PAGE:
I grabbed the rare praise and stuffed it in my pocket to savour later. The herd had bolted but I wasn’t panicked. The shot was good, taking out the top of the heart and lungs, but the chosen beast still managed to cover 80 metres before expiring.
We continued to hunt for kudu, heading into the foothills of a distant mountain, and stalked a big grey bull in the thick stuff. We saw its butt but not its head. In fact, we almost scratched its rump. This we did for an hour, until the wind whispered in its ear that we were near. It was heady stuff. Intoxicating. I was drunk on Africa.
We saw immature bulls with cows and their young. But the vegetation was too thick and we were a month too early. The bulls hadn’t yet joined the ladies so were spread out, solitary, and hard to find. That was the excuse we settled on. Then one of the trackers announced he’d seen a big bull near camp.
We hunted it morning and night. In the morning it was where we’d hunted at night, and at night it was where we’d hunted in the morning. We tried waiting under a low-hanging tree as the sun set. We heard animals all around: zebra in the distance, kudu snorts on the wind and a leopard sawing in the scrub to our left. Ghosts that they are, kudu materialised and passed silently through the clearing. Cows, calves and an immature adolescent man-child, but not the big bull. Four impressive eland bulls lumbered past – tempting, I had to admit.
As the light dimmed, a promising young waterbuck appeared and came to within a metre of us before catching Louis’s eye and bolting with fright. Ironically, it edged back to look at him, snorting and stamping from a safe distance. The same paradox befalls us humans – that something so ugly can be found so appealing.
Louis finally exhaled. “There it is – magnificent!” But it wasn’t a kudu he was looking at – it was a beautiful black-faced impala with incredible gnarly horns. Impala wasn’t on my wish list. I hadn’t even considered it up to this point. But here I was.
Boom. Africa turned me on my head again.
On the final hunt of the safari, I was ‘bouncing around like a hyena’ while Louis was still trying to find a kudu in a haystack of needles. Everything in Africa has thorns.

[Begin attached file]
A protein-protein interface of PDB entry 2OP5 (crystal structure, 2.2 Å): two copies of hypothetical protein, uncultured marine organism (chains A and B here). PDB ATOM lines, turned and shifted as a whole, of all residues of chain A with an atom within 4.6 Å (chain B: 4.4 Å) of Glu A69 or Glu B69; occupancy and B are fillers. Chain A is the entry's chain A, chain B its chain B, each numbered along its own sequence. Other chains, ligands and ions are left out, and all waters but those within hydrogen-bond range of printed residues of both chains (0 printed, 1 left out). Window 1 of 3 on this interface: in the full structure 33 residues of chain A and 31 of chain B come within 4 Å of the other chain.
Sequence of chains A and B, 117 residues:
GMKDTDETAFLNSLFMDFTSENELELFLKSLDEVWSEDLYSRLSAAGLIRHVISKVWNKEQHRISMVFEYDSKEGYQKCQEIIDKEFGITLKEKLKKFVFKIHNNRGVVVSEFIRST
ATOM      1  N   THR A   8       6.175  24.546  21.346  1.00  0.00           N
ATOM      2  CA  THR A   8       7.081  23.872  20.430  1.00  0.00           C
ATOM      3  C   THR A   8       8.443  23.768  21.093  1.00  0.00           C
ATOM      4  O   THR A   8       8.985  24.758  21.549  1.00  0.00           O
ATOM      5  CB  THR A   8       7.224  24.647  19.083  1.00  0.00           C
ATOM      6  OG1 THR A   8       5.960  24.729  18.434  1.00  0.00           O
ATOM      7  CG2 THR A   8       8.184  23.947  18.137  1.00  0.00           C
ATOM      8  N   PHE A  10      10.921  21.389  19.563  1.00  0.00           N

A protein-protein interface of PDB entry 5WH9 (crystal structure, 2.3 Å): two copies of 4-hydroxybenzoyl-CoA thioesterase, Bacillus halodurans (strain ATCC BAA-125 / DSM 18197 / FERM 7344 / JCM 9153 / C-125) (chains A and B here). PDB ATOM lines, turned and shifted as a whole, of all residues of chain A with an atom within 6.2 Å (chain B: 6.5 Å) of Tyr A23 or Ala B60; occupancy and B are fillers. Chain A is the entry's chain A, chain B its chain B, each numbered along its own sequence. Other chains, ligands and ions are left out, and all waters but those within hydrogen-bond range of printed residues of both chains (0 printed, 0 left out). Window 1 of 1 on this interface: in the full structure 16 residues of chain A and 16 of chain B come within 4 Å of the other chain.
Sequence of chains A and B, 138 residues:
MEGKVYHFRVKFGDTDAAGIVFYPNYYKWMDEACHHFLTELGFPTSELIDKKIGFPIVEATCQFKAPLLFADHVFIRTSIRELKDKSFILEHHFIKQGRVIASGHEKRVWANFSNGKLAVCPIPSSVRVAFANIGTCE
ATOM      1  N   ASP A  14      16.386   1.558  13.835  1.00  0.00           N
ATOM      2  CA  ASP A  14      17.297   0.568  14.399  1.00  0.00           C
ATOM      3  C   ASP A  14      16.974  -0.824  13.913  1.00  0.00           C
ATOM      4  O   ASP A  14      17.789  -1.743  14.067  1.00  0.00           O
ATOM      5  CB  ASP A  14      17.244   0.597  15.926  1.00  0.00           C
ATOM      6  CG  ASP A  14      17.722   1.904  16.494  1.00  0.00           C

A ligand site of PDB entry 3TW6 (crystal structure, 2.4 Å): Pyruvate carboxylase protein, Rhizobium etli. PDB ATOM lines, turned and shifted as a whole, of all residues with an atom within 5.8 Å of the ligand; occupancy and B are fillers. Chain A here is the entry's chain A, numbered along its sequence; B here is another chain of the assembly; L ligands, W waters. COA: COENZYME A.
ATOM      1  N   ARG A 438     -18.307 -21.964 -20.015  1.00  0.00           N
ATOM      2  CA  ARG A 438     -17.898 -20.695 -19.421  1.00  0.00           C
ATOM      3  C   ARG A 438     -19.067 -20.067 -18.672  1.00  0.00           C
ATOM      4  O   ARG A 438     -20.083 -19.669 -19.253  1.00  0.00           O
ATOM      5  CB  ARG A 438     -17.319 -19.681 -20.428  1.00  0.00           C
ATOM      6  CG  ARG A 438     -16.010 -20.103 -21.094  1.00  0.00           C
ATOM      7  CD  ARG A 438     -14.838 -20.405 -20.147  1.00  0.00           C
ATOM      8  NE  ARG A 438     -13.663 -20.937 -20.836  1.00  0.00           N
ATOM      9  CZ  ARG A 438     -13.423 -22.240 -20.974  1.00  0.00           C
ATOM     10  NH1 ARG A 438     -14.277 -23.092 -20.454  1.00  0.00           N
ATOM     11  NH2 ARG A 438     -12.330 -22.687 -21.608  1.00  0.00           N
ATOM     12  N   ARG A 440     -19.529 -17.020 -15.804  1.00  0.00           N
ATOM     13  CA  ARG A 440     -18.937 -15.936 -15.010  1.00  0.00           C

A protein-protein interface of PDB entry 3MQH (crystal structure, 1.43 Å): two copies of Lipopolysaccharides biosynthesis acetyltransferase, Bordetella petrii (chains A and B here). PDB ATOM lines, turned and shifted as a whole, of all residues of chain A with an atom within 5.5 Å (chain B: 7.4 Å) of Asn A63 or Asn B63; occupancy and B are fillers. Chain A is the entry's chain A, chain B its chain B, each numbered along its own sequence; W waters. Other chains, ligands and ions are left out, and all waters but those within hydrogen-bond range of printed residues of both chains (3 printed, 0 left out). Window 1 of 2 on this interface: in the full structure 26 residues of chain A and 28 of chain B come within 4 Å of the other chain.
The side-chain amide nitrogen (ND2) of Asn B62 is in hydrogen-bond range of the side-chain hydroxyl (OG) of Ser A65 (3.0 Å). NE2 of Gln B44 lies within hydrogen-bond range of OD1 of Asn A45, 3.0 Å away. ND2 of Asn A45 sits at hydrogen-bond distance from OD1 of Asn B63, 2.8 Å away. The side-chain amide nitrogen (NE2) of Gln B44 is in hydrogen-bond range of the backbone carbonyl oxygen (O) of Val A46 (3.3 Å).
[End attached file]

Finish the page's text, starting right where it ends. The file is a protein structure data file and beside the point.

Snorts in the middle distance changed the pace of the hunt. Louis slipped from the gait that swallowed ground to a more deliberate stalk. He worked the vagrant wind like a yacht, first tacking this way then that, keeping the breeze in the right quarter so we could close in on the noises ahead: an orchestra of snorts, zebra yips and a strange nasal snore that made the sound of half a didgeridoo: “g-nu!”
As the chatter of animal talk grew louder, it was underscored by the drumbeat of hooves on dirt. I’d slipped into tight single file behind Louis earlier and now we were hunched old men worming our way forward. Ghostly figurines danced in the dust clouds just ahead and materialised 50 metres away as ungainly, strangely distorted creatures called wildebeest. They are dubbed the poor man’s buffalo but are not as foolish as they look.
“They are the most wounded animal in Africa,” Louis whispered in my ear, “because if you don’t hit them exactly right, you can be on their trail for days.”
They looked agitated, spooked. They were snorting, stamping, chasing themselves in circles and squawking like a gaggle of aggrieved housewives whose husbands had just hung their wet towels on the floor to dry.
“They are bluffing,” Louis insisted. “They think something’s up but they don’t know we are here.”
We leopard-crawled closer, in behind a low shrub, and Louis swung into a sitting position, cross-legged. I edged in behind and slightly off his right shoulder. He looked through his binos, adjusted the focus wheel and, as the dust cleared to reveal a big bull standing broadside at 60 metres, whispered something that turned Africa on her head: “I know it’s not a kudu, Crimpy, but that is one hell of a wildebeest!”
He gave me the nod to shoot and the .30-06 exploded. The sight picture will stay with me forever. At the shot, the big bull’s legs folded and it thumped down, generating another mighty dust cloud – a fitting full stop to my African safari.
Sometime after the jubilation had mellowed, Louis looked at me earnestly, shaking his head. “I’ve never failed a client before,” he said regretfully, “so I’m truly sorry I didn’t get you your kudu, Crimpy.”
I gazed into the copper ochre for a moment before raising my head with a grin. “Hell, Louis – I’m not,” I replied. “I now have an excuse to return to Africa.”
Somewhere behind me a leopard sawed. And a fiery-necked nightjar gave voice to its distinctive cry: “Good lord, deliver us!”